This study offers a promising energy conversion platform to valorize food waste into biodiesel. In an effort to realize this grand challenge, black soldier fly larvae (BSFL), fast food waste consumer, were directly converted into biodiesel through non-catalytic transesterification. Black soldier fly (BSF: Hermetia illucens) is a widely distributed insect, which turns nutrients in food waste into its fat body (lipid) through the simple metabolic mechanisms in the larval stage. Thus, lipid in BSFL grown on food waste was obtained by liquid/liquid extraction, and the extract was converted into biodiesel (93.8 wt% yield) at 65 °C for 8 h by base-catalyzed transesterification. However, non-catalytic transesterification of the extract of BSFL showed 94.1 wt% of biodiesel yield after 1 min of reaction at 390 °C in the presence of a porous material (SiO2). This non-catalytic reaction was also employed for direct conversion of dried BSFL into biodiesel without lipid extraction. In the later part of this study, fuel properties of the BSFL derived biodiesel were measured to evaluate its fuel feasibility. Physical and chemical properties of the biodiesel measured in this study met the Korea and EU biodiesel fuel standards.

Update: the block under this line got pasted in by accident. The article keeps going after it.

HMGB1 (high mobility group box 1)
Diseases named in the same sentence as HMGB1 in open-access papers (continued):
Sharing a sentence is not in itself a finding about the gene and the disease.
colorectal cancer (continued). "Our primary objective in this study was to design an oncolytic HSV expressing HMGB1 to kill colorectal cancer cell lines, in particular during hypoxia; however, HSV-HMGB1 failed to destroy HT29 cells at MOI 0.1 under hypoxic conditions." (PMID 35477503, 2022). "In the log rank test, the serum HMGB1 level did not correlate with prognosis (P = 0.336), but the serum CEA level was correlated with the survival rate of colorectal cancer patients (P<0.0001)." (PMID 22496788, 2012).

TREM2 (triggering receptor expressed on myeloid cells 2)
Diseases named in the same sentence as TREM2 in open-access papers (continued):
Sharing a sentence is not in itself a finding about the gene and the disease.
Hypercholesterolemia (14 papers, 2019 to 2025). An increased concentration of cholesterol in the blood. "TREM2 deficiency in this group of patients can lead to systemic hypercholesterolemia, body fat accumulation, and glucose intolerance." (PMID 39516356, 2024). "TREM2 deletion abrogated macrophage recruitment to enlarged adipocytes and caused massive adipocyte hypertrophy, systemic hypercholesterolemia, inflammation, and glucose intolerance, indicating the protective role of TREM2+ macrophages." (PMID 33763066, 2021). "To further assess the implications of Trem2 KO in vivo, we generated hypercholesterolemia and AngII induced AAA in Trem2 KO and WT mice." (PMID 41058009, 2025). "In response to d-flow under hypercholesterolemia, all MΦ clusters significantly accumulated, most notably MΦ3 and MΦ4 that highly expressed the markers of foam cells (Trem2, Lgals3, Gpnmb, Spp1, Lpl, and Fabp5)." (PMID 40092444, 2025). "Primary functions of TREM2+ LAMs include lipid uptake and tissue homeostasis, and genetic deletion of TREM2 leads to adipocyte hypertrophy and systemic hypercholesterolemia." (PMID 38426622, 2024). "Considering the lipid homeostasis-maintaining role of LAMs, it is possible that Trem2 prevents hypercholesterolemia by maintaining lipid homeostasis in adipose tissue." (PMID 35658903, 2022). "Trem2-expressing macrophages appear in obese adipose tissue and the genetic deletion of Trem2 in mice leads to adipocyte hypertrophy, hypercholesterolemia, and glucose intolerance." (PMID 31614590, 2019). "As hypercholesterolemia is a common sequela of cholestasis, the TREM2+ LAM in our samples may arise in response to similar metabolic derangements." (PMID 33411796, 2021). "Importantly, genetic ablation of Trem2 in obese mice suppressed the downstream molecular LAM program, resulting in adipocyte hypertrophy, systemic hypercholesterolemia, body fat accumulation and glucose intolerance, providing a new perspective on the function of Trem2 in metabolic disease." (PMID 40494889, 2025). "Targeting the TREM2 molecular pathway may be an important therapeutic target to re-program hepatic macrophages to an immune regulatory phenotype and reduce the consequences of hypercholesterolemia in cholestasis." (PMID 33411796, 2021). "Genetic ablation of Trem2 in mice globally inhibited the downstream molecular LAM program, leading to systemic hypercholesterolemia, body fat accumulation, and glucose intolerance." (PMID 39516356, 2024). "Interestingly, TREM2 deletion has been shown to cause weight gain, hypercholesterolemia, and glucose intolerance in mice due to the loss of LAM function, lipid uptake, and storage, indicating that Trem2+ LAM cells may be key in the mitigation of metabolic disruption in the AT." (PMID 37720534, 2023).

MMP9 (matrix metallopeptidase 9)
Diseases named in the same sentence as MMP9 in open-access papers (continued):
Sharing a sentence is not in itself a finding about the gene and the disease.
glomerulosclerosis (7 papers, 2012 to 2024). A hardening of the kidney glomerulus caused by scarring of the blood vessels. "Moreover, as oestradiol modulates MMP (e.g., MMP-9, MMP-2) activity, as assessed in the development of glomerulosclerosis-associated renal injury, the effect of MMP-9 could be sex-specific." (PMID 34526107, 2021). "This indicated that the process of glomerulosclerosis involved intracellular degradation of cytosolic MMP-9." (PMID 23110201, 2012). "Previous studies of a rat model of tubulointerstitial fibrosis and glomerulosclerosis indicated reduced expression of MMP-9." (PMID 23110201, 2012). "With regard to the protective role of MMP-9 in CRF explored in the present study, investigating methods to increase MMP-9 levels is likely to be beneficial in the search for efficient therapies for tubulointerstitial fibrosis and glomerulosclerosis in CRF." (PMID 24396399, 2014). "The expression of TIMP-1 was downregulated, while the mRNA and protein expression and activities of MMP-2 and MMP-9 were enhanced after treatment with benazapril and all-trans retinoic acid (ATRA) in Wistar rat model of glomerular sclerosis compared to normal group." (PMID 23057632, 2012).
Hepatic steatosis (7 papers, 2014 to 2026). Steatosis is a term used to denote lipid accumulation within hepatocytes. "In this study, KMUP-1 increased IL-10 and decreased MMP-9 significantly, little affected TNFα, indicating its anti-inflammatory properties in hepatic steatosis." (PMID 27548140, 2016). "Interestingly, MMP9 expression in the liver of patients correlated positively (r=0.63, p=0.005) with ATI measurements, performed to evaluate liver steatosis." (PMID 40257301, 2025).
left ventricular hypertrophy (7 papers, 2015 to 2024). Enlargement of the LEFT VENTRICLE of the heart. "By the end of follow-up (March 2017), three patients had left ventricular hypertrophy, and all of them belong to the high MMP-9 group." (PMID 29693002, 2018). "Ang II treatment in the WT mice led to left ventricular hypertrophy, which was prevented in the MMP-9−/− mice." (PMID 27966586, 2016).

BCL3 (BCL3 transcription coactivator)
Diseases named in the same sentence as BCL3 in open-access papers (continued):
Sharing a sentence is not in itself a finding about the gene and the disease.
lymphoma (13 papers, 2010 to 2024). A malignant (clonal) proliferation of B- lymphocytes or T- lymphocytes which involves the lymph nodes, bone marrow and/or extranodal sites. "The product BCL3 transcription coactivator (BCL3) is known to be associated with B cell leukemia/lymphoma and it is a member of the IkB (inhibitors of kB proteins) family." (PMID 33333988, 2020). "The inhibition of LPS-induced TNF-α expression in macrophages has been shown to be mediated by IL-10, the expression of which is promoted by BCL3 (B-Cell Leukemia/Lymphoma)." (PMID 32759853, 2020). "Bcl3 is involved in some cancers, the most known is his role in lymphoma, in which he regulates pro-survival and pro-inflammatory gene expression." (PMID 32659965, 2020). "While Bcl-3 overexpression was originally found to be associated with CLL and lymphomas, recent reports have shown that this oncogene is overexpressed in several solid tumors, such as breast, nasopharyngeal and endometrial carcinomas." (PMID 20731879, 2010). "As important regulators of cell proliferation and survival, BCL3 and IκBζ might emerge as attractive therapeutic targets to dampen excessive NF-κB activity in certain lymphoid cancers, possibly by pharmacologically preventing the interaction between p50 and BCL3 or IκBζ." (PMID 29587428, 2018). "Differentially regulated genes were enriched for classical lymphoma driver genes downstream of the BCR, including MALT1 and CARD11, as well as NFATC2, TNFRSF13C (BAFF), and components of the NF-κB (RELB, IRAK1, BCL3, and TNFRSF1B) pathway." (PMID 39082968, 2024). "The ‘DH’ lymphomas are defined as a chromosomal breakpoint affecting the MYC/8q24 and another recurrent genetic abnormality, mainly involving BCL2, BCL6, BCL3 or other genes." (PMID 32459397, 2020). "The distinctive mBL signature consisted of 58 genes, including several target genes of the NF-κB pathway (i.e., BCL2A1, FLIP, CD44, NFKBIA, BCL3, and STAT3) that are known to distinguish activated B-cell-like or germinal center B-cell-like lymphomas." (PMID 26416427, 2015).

|State||Published - 1 Jan 2022|
- Biomass valorization
- Fatty acid methyl esters (FAMEs)